Study of the life, letters, and legacy of the early Christian, Paul, through a careful consideration of primary and selected secondary sources. Particular attention is given to understanding the Pauline literature in its historical context. Ancient and modern interpretations of Paul's life and work are also treated. Prerequisite: Religion 205. Not offered every year.
REL-320 Religion and Colonialism
Critical examination of the relationship between religion and colonialism. The use of religion by some peoples as a colonizing tool is considered alongside the use of religion by other peoples as a tool that facilitates freedom from colonialism. Case studies of colonialism and indigenous resistance against colonialism are drawn from the Americas, Africa, and Asia. Theoretical constructions of religion, colonialism, and postcolonialism are considered, as well.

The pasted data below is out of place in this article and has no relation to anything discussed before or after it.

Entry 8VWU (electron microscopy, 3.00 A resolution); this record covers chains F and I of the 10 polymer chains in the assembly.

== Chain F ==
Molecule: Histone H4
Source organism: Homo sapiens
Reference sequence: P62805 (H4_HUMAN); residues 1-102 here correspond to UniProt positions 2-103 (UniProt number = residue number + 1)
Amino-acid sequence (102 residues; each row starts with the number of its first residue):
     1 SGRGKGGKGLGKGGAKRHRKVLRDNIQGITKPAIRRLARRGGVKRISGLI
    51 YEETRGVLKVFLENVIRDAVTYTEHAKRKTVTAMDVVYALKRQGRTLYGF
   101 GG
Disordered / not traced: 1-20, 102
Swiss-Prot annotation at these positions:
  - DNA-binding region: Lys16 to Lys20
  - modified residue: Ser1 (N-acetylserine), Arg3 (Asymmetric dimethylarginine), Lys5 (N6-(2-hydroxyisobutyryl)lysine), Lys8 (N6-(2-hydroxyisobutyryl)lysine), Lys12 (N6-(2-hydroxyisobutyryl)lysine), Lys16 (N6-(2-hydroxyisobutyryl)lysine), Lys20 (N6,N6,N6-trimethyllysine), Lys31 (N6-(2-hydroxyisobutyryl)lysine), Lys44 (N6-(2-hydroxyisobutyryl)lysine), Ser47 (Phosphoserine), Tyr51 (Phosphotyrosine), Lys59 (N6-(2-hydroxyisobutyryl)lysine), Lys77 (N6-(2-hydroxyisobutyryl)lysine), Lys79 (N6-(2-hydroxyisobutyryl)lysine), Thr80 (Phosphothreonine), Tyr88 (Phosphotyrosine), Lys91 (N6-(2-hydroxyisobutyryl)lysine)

REL-330 Classical Mythology
Examination of ancient myth in written and visual media, with special attention to mythic traditions, the development of religion, contexts for the creation and performance of myth, and various critical approaches to mythology.
REL-331 Religion and Technology
This course explores modern Jewish thinkers who critically address how technology has changed Western attitudes concerning religion, ethics and community. In addition, we will use the readings as springboards to discuss such issues as alienation, labor, abortion, cloning and more. The insights of these thinkers will help us better understand the world in which we live. An exploration of how modern Jewish thinkers critically address the question of technology and its effect on Western attitudes concerning religion, ethics and community. The course uses the readings as springboards to discuss such issues as alienation, labor, abortion, cloning and more. The insights of these thinkers help to better understand the world in which we live.
REL-338 The Holocaust and Jewish Thought
An exploration of Jewish responses to the holocaust, looking at Jewish religious, literary, ethical, and philosophical responses to the Holocaust. The theme of the course will be how the Holocaust threatens traditional understandings of Judaism, and monotheism, social ethics, spirituality, and community.
REL-339 Religion and Public Life in the U.S.